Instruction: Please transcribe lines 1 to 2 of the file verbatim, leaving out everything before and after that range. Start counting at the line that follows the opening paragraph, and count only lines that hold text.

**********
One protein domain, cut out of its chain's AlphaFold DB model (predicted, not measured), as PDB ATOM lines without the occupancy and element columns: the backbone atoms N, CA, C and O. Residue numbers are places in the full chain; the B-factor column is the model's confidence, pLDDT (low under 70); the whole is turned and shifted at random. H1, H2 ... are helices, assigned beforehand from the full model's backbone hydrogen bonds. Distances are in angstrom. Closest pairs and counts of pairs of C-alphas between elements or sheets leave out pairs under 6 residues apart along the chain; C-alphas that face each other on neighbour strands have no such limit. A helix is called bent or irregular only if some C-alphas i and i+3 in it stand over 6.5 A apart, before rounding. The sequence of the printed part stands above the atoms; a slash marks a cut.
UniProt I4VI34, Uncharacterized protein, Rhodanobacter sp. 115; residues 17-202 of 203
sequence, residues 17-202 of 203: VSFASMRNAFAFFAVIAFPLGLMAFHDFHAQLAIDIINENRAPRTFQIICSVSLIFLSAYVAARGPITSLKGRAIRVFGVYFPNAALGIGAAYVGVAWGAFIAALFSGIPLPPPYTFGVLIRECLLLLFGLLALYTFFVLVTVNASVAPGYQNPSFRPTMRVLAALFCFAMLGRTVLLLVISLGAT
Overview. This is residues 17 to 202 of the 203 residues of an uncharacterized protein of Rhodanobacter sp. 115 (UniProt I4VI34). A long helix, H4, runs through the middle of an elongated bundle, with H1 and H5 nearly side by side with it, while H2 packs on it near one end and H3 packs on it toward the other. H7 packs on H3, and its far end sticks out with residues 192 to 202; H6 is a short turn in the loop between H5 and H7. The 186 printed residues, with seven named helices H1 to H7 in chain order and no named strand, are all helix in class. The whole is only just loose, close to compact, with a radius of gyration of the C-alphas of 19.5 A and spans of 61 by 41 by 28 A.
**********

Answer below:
UniProt I4VI34, Uncharacterized protein, Rhodanobacter sp. 115; residues 17-202 of 203
sequence, residues 17-202 of 203: VSFASMRNAFAFFAVIAFPLGLMAFHDFHAQLAIDIINENRAPRTFQIICSVSLIFLSAYVAARGPITSLKGRAIRVFGVYFPNAALGIGAAYVGVAWGAFIAALFSGIPLPPPYTFGVLIRECLLLLFGLLALYTFFVLVTVNASVAPGYQNPSFRPTMRVLAALFCFAMLGRTVLLLVISLGAT